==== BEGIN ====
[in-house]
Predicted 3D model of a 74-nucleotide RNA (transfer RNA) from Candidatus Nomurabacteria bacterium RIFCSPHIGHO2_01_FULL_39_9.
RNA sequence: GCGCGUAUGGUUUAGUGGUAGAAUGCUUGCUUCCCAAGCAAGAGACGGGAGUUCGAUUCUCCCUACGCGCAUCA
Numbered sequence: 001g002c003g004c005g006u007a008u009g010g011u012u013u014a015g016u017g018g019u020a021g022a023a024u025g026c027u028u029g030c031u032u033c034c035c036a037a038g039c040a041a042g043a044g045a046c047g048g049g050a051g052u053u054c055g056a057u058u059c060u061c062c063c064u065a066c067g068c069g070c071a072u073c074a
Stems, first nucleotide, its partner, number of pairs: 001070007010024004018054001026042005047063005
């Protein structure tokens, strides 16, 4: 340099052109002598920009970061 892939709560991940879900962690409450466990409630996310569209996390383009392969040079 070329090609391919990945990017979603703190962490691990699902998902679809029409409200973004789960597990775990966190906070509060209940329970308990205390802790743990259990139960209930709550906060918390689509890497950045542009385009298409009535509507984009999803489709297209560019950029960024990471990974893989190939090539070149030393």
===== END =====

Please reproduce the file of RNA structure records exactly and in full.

[in-house]
Predicted 3D model of a 74-nucleotide RNA (transfer RNA) from Candidatus Nomurabacteria bacterium RIFCSPHIGHO2_01_FULL_39_9.
RNA sequence: GCGCGUAUGGUUUAGUGGUAGAAUGCUUGCUUCCCAAGCAAGAGACGGGAGUUCGAUUCUCCCUACGCGCAUCA
Numbered sequence: 001g002c003g004c005g006u007a008u009g010g011u012u013u014a015g016u017g018g019u020a021g022a023a024u025g026c027u028u029g030c031u032u033c034c035c036a037a038g039c040a041a042g043a044g045a046c047g048g049g050a051g052u053u054c055g056a057u058u059c060u061c062c063c064u065a066c067g068c069g070c071a072u073c074a
Stems, first nucleotide, its partner, number of pairs: 001070007010024004018054001026042005047063005
């Protein structure tokens, strides 16, 4: 340099052109002598920009970061 892939709560991940879900962690409450466990409630996310569209996390383009392969040079 070329090609391919990945990017979603703190962490691990699902998902679809029409409200973004789960597990775990966190906070509060209940329970308990205390802790743990259990139960209930709550906060918390689509890497950045542009385009298409009535509507984009999803489709297209560019950029960024990471990974893989190939090539070149030393």